Running is a globally popular form of sport and exercise with numerous metabolic (1), cardiovascular (1), musculoskeletal (2), and mental health benefits (3). Out of the almost 17 million runners who completed races in the United States in 2016, female runners accounted for 9.7 million finishers representing 57% of the running population (4). Many runners experience an injury every year (5), which may contribute to discontinuation of running (6). Injuries at the knee account for about 50% of all running-related injuries (5,7) and may be more common among females than males (5,7). Notably, there is a reduction in the participation of female runners in competitive races beyond the fifth decade of life (4).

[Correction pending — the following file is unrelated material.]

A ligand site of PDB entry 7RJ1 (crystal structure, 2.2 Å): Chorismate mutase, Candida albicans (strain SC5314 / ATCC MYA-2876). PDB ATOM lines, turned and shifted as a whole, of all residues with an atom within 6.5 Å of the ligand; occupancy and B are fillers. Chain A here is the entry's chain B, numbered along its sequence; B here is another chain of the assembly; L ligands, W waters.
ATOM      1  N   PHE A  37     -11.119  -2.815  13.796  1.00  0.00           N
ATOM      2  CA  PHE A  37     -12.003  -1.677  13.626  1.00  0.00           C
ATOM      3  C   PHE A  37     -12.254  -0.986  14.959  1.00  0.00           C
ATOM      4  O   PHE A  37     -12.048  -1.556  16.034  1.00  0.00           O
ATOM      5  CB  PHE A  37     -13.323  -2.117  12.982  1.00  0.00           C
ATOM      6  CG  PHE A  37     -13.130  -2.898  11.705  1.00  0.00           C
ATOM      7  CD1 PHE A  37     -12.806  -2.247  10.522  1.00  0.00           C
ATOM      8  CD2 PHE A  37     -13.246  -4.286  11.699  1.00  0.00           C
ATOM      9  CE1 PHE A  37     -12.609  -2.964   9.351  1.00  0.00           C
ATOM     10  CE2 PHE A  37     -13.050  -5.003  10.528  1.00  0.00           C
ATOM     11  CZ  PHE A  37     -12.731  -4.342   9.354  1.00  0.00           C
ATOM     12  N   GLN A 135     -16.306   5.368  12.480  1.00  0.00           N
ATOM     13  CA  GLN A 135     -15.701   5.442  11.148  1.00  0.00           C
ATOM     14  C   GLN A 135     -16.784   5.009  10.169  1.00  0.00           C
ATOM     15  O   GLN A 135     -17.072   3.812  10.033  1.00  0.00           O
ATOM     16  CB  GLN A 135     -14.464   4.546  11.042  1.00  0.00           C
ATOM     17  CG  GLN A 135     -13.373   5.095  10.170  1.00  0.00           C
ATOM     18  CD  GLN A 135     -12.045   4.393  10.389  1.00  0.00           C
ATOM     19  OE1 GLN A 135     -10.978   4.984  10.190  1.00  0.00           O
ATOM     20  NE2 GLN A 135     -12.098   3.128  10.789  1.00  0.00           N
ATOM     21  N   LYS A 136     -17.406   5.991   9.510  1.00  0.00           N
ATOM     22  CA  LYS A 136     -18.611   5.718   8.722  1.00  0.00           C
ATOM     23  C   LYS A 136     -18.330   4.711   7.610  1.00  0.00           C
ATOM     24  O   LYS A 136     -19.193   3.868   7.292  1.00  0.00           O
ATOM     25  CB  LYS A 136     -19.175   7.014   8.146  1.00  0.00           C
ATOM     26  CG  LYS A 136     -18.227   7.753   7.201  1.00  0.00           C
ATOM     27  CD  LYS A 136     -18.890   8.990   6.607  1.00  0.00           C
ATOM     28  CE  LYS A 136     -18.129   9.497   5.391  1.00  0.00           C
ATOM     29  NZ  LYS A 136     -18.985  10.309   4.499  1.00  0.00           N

One of the common age-related chronic degenerative disorders that occurs at the knee joint is osteoarthritis (OA) (8). Knee OA can occur in the patellofemoral joint, tibiofemoral joint (TFJ), or both. TFJ OA is most common in the medial tibiofemoral compartment (8). Women are at greater risk for developing TFJ OA compared with men, particularly those older than 50 yrs (9). Excessive and repetitive TFJ loading during gait has been linked to the onset, progression, and severity of TFJ OA (8,10). Compression forces perpendicular to the joint/articular surface are important in regulating cellular metabolism and maintaining normal cartilage matrix, but elevated forces could damage the extracellular collagen–proteoglycan matrix of the articular cartilage (11). In addition, anterior shear forces act parallel to the TFJ surface and may contribute to friction-induced wear at the knee joint (12).